Google is betting its future on healthcare, but the company’s journey so far has been a bit bumpy.
In 2021, three years after its creation, Google spun off its healthcare division. The breakup came after group head David Feinberg left the company to become CEO of electronic health records company Cerner. Since then, Karen DeSalvo, a former Obama health official, has taken over and is managing staff spread across various Google teams.
Under her watch, Google has optimized search and YouTube to better answer common health questions, updated its consumer health devices to function more like medical devices, and build artificial intelligence products to meet industry requirements.
Sometimes the company is stuck. In the early days of the pandemic, Google tried to address Covid health misinformation on YouTube. Then, after overturning a Supreme Court decision Roe v. Wade in 2022, the research found that Google Maps was directing abortion seekers to anti-abortion crisis pregnancy centers.
Despite the missteps, Google is making a push in healthcare. DeSalvo spoke with Ruth at Google’s annual health event, controlabout the company’s plans.
The interview has been edited for length and clarity.
What is one of your biggest priorities for Google in healthcare?
I am very eager to see that this thing (she shows her Google phone) becomes a pocket doctor.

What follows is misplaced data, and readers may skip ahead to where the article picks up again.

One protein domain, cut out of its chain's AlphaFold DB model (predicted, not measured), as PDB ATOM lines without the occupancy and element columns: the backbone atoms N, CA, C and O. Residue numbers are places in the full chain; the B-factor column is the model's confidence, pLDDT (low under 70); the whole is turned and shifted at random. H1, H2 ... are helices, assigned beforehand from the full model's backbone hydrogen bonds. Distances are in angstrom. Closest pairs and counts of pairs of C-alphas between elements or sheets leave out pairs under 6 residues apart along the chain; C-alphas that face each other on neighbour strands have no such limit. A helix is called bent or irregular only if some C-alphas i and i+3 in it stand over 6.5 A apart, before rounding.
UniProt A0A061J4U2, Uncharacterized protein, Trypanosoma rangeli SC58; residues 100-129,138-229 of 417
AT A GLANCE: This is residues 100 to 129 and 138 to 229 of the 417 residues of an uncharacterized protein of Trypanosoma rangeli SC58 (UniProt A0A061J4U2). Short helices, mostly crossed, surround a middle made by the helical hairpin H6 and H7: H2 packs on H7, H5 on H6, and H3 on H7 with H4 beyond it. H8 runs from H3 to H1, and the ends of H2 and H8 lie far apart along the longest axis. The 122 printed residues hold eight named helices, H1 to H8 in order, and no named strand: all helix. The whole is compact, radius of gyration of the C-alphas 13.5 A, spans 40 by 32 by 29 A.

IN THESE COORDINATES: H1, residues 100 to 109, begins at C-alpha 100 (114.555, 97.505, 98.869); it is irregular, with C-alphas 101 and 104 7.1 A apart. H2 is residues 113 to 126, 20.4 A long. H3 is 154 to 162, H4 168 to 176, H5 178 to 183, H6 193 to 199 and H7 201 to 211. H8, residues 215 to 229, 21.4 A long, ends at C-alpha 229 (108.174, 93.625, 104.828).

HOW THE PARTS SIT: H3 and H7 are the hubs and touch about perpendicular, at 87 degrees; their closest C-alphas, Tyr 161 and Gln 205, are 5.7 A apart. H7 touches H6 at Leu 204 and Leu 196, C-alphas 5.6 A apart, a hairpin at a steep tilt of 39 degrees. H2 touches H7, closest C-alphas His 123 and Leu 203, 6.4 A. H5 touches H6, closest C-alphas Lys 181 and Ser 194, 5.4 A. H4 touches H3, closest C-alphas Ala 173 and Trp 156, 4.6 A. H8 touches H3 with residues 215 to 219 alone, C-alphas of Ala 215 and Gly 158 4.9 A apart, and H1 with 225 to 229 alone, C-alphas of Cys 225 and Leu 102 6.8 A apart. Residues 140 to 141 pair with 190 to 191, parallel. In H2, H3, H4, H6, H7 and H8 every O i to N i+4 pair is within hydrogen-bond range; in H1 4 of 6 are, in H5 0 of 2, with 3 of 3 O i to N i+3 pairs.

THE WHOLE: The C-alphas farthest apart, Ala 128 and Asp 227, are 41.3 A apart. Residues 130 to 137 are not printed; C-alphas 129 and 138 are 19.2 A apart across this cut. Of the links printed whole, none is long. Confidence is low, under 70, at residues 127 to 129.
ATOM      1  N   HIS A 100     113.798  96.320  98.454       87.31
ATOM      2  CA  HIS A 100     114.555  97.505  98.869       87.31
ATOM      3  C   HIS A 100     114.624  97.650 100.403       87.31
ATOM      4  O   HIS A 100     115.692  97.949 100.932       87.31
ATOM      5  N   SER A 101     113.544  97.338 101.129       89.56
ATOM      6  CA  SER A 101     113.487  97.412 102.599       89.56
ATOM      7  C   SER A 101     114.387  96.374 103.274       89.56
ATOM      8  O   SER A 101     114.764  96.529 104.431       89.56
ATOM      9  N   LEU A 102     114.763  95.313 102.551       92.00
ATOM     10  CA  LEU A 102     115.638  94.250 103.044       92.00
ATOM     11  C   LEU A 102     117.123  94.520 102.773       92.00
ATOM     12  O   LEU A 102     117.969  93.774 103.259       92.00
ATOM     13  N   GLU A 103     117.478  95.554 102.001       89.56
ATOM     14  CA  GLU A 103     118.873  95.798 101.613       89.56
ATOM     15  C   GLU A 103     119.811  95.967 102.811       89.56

What are the things we can enable in self-care? And then, what are the things that can support the caregiver? It’s about: How do you access information, whether it’s on Search or YouTube, or access telehealth? So much will happen just from a device that is frankly quite cheap and in the hands of a large part of the planet.
People during the pandemic in America spoke loud and clear that they want more agency and control. People do not want to be so dependent on the medicine house to learn about their health.
Healthcare feels like a long-term play for Google. How big can it be?
It’s a long-term game for us. And the reason it’s an important use case is because [on search] people ask health questions. We have to get it right. And we must help them on their journey. In ours [wearables like Fitbit], people don’t just want to count steps. They want to make sure they are healthier.
The cloud is [becoming] a trillion dollar global industry. Thirty percent of the world’s data is healthcare.